I reach for the faucet to rinse my toothbrush and cup a handful of water to swish in my mouth, something I have done nearly every day of my life. But I stop. Just in time. I’m in a part of the world that doesn’t have purified water running in the taps. They don’t use potable water to wash their hands, clean their clothes, flush their toilets or polish their cars. Clean water in such abundance is a gift. Something I am truly thankful for, and something I think about every day I rinse my mouth with bottle water.
Water is a life. Water is health. Clean water is a given in most of the United States, but not so around the world. I see families bathing in the irrigation canals or local wells, hoisting buckets of water from open tanks, filling drums of water carted on rickety racks hauled by bicycles, oxen, or pushed by hand. None of this water is safe to drink, first it must be boiled. A pot of weak green tea is on every table, boiled and ready for drinking, free for any and all to take. This a gift from the people for the people. And this is daily life in Myanmar — the cities and the villages.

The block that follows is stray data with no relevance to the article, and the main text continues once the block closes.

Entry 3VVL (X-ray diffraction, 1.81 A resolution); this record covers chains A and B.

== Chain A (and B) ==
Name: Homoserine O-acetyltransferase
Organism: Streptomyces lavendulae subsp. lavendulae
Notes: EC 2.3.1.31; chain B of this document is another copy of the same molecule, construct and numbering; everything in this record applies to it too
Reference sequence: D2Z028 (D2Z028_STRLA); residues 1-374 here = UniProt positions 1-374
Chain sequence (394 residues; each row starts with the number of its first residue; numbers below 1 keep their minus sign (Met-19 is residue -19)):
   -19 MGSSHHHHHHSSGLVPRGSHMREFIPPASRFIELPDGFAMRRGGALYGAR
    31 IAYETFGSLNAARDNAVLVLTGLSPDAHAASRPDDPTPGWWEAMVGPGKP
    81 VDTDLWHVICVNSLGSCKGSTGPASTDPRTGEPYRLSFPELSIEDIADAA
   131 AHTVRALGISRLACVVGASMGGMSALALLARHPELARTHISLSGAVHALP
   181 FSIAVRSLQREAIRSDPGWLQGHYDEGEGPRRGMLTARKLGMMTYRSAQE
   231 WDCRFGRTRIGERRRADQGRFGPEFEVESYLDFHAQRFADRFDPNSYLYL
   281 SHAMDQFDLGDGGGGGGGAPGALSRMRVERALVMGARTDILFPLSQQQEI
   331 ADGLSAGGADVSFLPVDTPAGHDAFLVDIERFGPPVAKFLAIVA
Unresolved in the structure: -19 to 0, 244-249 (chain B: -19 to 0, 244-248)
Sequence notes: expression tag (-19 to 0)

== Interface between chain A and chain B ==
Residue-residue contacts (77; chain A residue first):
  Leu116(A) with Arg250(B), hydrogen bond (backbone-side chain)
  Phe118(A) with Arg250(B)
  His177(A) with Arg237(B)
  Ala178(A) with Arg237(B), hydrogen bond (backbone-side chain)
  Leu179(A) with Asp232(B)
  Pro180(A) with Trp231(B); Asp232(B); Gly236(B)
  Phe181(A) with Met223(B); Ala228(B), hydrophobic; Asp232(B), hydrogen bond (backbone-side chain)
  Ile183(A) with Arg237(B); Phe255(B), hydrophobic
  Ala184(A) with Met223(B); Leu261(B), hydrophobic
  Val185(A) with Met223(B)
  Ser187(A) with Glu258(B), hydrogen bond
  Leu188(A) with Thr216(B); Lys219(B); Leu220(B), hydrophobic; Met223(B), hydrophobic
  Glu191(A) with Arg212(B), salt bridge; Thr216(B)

I marvel at what we do have in the States. We had the political will long ago to build treatment plants, lay pipes, create an infrastructure for each and every city. It’s no small feat. The cost must be astounding, and the miracle of clean drinking, washing, bathing water happens with hardly a thought.
Usually this time of year I take stock of my life and give thanks. This year, my thanks is for water. I wish us all an abundance of safe, healthy, life-giving water and the political will to help those without.